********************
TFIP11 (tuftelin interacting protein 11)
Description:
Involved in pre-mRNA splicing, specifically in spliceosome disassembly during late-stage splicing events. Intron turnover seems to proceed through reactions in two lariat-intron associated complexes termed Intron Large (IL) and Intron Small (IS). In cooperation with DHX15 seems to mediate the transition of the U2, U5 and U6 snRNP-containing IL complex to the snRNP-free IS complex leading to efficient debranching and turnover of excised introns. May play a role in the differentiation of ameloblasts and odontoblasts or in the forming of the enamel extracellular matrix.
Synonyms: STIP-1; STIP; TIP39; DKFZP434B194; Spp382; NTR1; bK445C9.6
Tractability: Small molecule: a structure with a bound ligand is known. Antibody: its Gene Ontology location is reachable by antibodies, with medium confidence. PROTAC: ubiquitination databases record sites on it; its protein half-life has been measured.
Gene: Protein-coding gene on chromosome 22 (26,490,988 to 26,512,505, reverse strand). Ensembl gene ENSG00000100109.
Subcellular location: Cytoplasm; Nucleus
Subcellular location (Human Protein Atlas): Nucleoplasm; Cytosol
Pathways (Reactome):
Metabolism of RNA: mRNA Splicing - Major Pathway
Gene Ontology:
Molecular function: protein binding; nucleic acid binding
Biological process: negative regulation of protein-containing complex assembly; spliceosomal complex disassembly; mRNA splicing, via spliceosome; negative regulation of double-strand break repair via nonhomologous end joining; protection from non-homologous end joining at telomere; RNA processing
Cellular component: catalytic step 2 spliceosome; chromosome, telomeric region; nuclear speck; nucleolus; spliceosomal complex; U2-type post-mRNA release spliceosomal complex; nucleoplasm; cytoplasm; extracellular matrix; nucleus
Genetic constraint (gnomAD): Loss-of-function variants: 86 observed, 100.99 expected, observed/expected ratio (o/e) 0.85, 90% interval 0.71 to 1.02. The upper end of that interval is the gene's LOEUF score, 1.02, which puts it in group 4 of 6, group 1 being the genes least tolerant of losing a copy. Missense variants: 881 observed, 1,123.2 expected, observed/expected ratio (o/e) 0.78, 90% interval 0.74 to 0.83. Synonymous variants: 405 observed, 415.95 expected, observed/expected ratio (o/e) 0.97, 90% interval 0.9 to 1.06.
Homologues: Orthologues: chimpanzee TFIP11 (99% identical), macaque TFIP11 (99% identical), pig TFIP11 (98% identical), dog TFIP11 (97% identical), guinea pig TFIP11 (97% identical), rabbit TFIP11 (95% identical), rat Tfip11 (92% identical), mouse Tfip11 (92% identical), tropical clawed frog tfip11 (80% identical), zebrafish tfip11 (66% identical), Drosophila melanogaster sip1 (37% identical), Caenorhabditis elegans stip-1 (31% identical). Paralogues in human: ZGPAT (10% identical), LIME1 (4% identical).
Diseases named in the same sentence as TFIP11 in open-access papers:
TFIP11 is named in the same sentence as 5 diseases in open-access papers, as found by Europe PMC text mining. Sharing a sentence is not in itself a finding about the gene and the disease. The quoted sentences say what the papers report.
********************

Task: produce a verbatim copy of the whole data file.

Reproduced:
TFIP11 (tuftelin interacting protein 11)
Description:
Involved in pre-mRNA splicing, specifically in spliceosome disassembly during late-stage splicing events. Intron turnover seems to proceed through reactions in two lariat-intron associated complexes termed Intron Large (IL) and Intron Small (IS). In cooperation with DHX15 seems to mediate the transition of the U2, U5 and U6 snRNP-containing IL complex to the snRNP-free IS complex leading to efficient debranching and turnover of excised introns. May play a role in the differentiation of ameloblasts and odontoblasts or in the forming of the enamel extracellular matrix.
Synonyms: STIP-1; STIP; TIP39; DKFZP434B194; Spp382; NTR1; bK445C9.6
Tractability: Small molecule: a structure with a bound ligand is known. Antibody: its Gene Ontology location is reachable by antibodies, with medium confidence. PROTAC: ubiquitination databases record sites on it; its protein half-life has been measured.
Gene: Protein-coding gene on chromosome 22 (26,490,988 to 26,512,505, reverse strand). Ensembl gene ENSG00000100109.
Subcellular location: Cytoplasm; Nucleus
Subcellular location (Human Protein Atlas): Nucleoplasm; Cytosol
Pathways (Reactome):
Metabolism of RNA: mRNA Splicing - Major Pathway
Gene Ontology:
Molecular function: protein binding; nucleic acid binding
Biological process: negative regulation of protein-containing complex assembly; spliceosomal complex disassembly; mRNA splicing, via spliceosome; negative regulation of double-strand break repair via nonhomologous end joining; protection from non-homologous end joining at telomere; RNA processing
Cellular component: catalytic step 2 spliceosome; chromosome, telomeric region; nuclear speck; nucleolus; spliceosomal complex; U2-type post-mRNA release spliceosomal complex; nucleoplasm; cytoplasm; extracellular matrix; nucleus
Genetic constraint (gnomAD): Loss-of-function variants: 86 observed, 100.99 expected, observed/expected ratio (o/e) 0.85, 90% interval 0.71 to 1.02. The upper end of that interval is the gene's LOEUF score, 1.02, which puts it in group 4 of 6, group 1 being the genes least tolerant of losing a copy. Missense variants: 881 observed, 1,123.2 expected, observed/expected ratio (o/e) 0.78, 90% interval 0.74 to 0.83. Synonymous variants: 405 observed, 415.95 expected, observed/expected ratio (o/e) 0.97, 90% interval 0.9 to 1.06.
Homologues: Orthologues: chimpanzee TFIP11 (99% identical), macaque TFIP11 (99% identical), pig TFIP11 (98% identical), dog TFIP11 (97% identical), guinea pig TFIP11 (97% identical), rabbit TFIP11 (95% identical), rat Tfip11 (92% identical), mouse Tfip11 (92% identical), tropical clawed frog tfip11 (80% identical), zebrafish tfip11 (66% identical), Drosophila melanogaster sip1 (37% identical), Caenorhabditis elegans stip-1 (31% identical). Paralogues in human: ZGPAT (10% identical), LIME1 (4% identical).
Diseases named in the same sentence as TFIP11 in open-access papers:
TFIP11 is named in the same sentence as 5 diseases in open-access papers, as found by Europe PMC text mining. Sharing a sentence is not in itself a finding about the gene and the disease. The quoted sentences say what the papers report.